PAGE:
That’s what my smirking wife asked me one evening.
I was on the couch watching various self-defense videos; the last few were how to defend against attacking dogs. Since my wife and I both run, and she’d been chased more than once, I thought she’d understand the value in knowing the proper way to put a dog in a choke-hold.
But not my wife, oh, no. Even though she’s been stalked by creepers, chased by dogs, struck at by rattlesnakes hiding in the only shrub on the block, the thought that anything might happen to warrant a little preparation is utterly absurd. She scoffs at danger and fears nothing—man, beast, or dog.
Undeterred by her scoffs, I continued watching, learning, soaking it in. I probably will never be attacked by a dog, but if I do…
A few months later, Mr. Situational Awareness, prepared for everything, dog fighting kung-fu master fell asleep around noon on a hot Saturday while his wife was in the house and his kids played outside in their normally quiet neighborhood.
A nap is not a normal thing in my house; if it happens, it’s needed and it’s a hard sleep we fall into. That’s why I didn’t hear when my oldest daughter’s best friend busted into the house saying dogs were attacking my daughter.
My fearless wife, who is also a talented athlete, ran around the block only to find three large bull-dogs fighting my daughter and our little dog, Sam. My daughter was covered in mostly Sam’s blood, but her mother only saw blood. With words that shocked the neighborhood and a fierceness that would make wonder woman proud, my daughter and wife fought the dogs hard enough that one ran home, giving Sam the chance to escape. The other two followed him to our house, where I was just coming out the door.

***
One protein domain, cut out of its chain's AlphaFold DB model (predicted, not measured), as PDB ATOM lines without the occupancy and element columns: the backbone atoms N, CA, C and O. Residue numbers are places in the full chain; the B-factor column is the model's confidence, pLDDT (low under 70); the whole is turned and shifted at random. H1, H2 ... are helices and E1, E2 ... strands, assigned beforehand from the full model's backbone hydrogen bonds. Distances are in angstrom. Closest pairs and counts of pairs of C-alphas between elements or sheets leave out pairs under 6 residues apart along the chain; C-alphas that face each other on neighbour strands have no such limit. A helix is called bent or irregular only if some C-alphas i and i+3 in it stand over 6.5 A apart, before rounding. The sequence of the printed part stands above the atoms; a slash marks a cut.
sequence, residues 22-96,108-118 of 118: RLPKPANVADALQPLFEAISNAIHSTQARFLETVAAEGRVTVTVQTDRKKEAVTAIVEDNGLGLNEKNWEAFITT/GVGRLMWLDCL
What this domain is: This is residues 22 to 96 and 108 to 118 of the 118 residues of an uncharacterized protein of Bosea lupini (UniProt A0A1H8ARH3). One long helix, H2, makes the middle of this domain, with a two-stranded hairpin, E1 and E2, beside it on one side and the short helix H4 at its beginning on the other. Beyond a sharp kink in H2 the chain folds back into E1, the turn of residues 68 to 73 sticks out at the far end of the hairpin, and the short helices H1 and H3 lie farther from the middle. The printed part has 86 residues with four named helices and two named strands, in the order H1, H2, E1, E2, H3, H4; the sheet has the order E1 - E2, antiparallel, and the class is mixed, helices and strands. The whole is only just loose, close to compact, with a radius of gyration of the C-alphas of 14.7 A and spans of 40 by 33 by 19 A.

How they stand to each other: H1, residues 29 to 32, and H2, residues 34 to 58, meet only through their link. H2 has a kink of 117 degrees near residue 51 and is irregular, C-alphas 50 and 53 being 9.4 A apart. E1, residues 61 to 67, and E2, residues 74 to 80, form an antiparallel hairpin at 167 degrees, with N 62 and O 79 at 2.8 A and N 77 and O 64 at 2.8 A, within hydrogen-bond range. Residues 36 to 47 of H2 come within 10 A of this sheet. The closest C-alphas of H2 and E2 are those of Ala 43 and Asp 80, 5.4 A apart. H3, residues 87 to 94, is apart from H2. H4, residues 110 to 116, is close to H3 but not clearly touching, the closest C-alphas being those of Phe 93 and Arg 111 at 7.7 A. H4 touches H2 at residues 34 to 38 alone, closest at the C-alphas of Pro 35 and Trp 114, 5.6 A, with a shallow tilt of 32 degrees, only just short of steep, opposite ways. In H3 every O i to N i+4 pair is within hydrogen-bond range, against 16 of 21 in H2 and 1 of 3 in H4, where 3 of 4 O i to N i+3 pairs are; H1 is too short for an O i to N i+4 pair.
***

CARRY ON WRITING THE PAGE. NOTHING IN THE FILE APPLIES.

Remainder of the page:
Sam bolted inside with one big bull dog close behind. I ran after them and found them in a back room, where the bull dog had Sam down in the corner and was attacking his throat. I put the bull dog in a choke from behind—he was too busy with Sam to notice me—squeezing as hard as I could and lifting him off the ground. When I finally released him after half a minute or so, he fell into a lump on the floor. I opened the nearest door, he came to, shook himself, and went home.
A year has passed. Daughter’s bites have healed, the stitches are long gone, and her scars are badges of bravery. Sam spent a few weeks at the vet, where they patched and stitched him up well. The bull dogs are gone from the neighborhood, and the owner offered to and did pay all the vet bills. My wife stitched up her own cuts without even an aspirin using hairs that she plucked from the dogs themselves. Well, something like that.
My wife and daughter did all the real fighting, I’m ashamed to say. But the chokehold video did come in handy, and I haven’t taken a nap since.